CALIFORNIA | LOCAL
September 13, 1990
A public meeting to get ideas on how to finish restoring natural resources damaged by the Feb. 7 oil spill will be held today from 1:30 p.m. to 5 p.m. and from 7 p.m. to 10 p.m. at City Hall, at Main and Yorktown streets. The session is sponsored by a coalition of state and federal agencies. Officials said the two sessions will solicit ideas from the public on what the state and federal agencies should do in pursuing claims from those held responsible for the spill.
HOME & GARDEN
August 23, 2007
While the West is staggering through a historic drought and choking on the smoke from dozens of drought-related wildfires, it seems the height of hubris for the super-rich to be building $3-million pools ["The Ultimate Cliffhanger," Aug. 16] and "water walls" ["Feeling as If Your Cup Runneth Over," Aug. 16]. The city is encouraging us all to install California-native landscaping so we who live here can reduce our water consumption to save some for the millions who don't live here yet.
July 8, 2007
Re "The wealth between our ears," Opinion, July 3 Jonah Goldberg claims that biologist Paul Ehrlich and 18th century British economist Thomas Malthus were wrong about the relationship between population and resources because "we're still here." The fact is, as virtually every qualified scientist will confirm, the Earth's resources are finite, and although one can argue about when a continuously growing population will result in disaster, there is no question that it eventually will.
CALIFORNIA | LOCAL
May 2, 2004 |
At the Santa Monica Festival on Saturday, the city's eco-credentials were on full display. Children had a chance to operate the controls of a municipal recycling truck. Their parents could attend a seminar titled "Demystifying Recycling." There was information about energy-saving lightbulbs, community gardens -- and a novel approach to calculating how much of the Earth's natural resources one person uses.
January 20, 2006 |
By 2050, the planet's population will increase to 9 billion, with most people migrating to massive cities. Better vaccines will lessen the epidemic of HIV and offset flu pandemics. The global economy will quadruple. Demand for food, fresh water and raw materials for construction and heat will stretch natural resources to their limits, according to an analysis released Thursday.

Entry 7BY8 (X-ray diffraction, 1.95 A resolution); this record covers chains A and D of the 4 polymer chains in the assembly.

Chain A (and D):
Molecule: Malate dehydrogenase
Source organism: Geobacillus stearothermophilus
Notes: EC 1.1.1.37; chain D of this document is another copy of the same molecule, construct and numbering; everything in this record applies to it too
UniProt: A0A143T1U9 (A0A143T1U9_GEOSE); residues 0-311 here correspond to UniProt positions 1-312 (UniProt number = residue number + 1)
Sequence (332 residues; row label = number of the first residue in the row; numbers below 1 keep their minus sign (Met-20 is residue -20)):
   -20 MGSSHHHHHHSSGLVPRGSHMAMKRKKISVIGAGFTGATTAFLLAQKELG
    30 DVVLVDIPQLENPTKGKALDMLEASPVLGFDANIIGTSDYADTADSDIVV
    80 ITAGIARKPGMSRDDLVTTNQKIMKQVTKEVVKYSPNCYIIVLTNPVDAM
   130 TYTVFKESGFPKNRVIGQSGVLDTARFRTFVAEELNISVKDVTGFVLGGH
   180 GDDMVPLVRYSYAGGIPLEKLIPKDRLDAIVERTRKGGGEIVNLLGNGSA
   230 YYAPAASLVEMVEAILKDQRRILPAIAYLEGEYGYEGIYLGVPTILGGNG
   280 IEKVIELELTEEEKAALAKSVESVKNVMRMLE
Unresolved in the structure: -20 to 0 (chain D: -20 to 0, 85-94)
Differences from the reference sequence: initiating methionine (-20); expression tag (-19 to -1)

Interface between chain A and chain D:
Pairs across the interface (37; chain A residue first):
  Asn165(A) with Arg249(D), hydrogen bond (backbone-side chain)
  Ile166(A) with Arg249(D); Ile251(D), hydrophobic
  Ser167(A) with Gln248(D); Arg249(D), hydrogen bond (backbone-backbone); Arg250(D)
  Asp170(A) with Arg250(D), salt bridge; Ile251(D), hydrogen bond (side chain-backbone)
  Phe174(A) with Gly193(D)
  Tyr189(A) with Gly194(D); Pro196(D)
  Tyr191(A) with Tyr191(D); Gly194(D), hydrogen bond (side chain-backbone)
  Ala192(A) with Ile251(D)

December 6, 1989 |
Crying out against man's destruction of the natural environment, Pope John Paul II warned Tuesday that a global ecological crisis threatens not only the well-being of humanity but world peace as well. The Pope attacked greedy consumerism, the pillaging of natural resources and the "indiscriminate application of science and technology" as elements in a global crisis he said is moral as well as material.
January 5, 1994 |
With U.S. and global stock markets at or near record highs, many investors are beginning to ask the simple question: What if things go wrong when markets seem to be priced for everything going right? That has sparked the search by some investors for a "hedge"--an investment that might go up, or hold steady, if stock funds suddenly go down because of a jump in inflation and-or interest rates, or some international calamity. The problem is that hedges are hard to find for small players.
CALIFORNIA | LOCAL
June 7, 1999
California's natural resources have suffered for the past 16 years under prior governors. Now, under Gov. Gray Davis, who promised to be a friend of the environment, the state's natural resources face yet another stingy budget. Even with a $4.3-billion surplus to draw on, Davis added relatively little to the resources budget, leaving it even smaller than the final outlay of Gov. Pete Wilson.
April 5, 2005
There is no shortage of frightening reports on the future of our planet making the rounds, but the granddaddy of sky-is-falling warnings came last week from the United Nations. In sum: Without radical changes, 1 billion of the world's poorest citizens will, within 50 years, be deprived of the fresh air, clean water and other basic natural resources they need to survive. The U.N.'